Eclectic interests, one passion
I hope you will enjoy my education posts for teachers, librarians, students and parents. From teaching 21 century skills, ESL, French, media studies, gifted classes, and special education; to studying Spanish as a third language and my ongoing pursuit of creative writing, I love the intersection of learning with excitement.
One thing cuts through these eclectic pursuits: a passion for creative expression in every format whether they be my students’ creations or my own. Academia is built on certain assumptions, including the assumption that analysis trumps synthesis in the hierarchy of thinking. Resisting these assumptions is one reason I became a teacher.
Why I became a grad school dropout
I hold a degree in French and English literature from the university of Toronto, and a master’s degree in comparative literature. Acceptance in the PhD. program was automatic had I stayed but academia was too dry for me. As a creative type, I’m happier stirring up excitement for reading, writing, and digital learning than writing academic papers. Not to knock critical theory, but if I return to academia, it will be for practical education research. The application of cognitive science to teaching and learning fascinates me, and I would love to be involved in that kind of program.
Towards the end of a recent self-funded sabbatical, the idea of writing a book took hold of me. I planned out potential chapters, started to research education reformers like Sir Ken Robinson on the subject of creativity, and even mapped out an outline which would include chapters on my experiences writing, producing and directing plays with students.
When I returned to work, priorities shifted from theory back to teaching kids. Writing a book about creativity in learning and teaching is still an ambition of mine, but not without further study and input from experts in the field. Teachers are extremely busy and have little time to read theory books. Anything fit to publish must be immediately useful and provocative.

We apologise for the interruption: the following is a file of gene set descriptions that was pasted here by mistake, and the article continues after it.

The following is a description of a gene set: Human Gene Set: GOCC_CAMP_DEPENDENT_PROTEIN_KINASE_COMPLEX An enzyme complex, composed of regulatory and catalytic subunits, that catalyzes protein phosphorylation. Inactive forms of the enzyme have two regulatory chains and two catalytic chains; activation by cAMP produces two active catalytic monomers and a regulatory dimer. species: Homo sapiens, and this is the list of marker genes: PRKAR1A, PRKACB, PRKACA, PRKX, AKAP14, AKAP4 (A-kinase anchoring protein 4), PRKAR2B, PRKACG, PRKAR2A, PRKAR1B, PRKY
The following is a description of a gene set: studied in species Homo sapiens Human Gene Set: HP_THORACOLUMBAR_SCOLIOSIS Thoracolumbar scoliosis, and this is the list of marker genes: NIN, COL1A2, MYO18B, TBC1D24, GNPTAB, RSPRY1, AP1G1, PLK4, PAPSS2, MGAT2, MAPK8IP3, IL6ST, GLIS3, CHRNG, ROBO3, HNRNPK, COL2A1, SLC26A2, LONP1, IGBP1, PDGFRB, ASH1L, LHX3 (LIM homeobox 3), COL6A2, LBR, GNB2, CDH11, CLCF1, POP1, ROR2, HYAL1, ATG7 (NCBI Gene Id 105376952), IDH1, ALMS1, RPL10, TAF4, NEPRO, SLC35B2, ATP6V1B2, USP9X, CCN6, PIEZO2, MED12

Digital platforms or a traditional book
The more I learn about digital education, the more I become convinced that a book might not be the right format for my research and practical insights. That is why after abandoning my “Creative Teacher Librarian” website for a while, I find myself returning online to explore my obsession with optimizing education. Expect further posts on this subject, as well as new first-person narratives from students and grownups in my Wattpad book, I Wish My Teacher Knew.
Have your say
If you have an interesting story or anecdote about being a student, consider contributing to my Wattpad book, I Wish My Teacher Knew. So far most chapters are individual accounts about school life, but I also have an interview comparing the Canadian and Japanese school systems. Wattpad counts 40 million members worldwide, so this online platform is a great place to get your story heard, and a great place to look for diversity of opinion.
Please contact me if you would like your story added so I can dedicate a chapter to you. I also like to include video interviews if you prefer speaking to writing. Wattpad chapters tend to be short. Think in terms of one important anecdote about your school experience. Society constructs culture out of story, and by sharing our stories we can inspire teachers and learners, and improve education.
Feeding Frenzy is my Watty award-winning young adult novel on Wattpad.
Cliffhanger Castle, a serial anthology experiment, and the first story of its kind on Wattpad.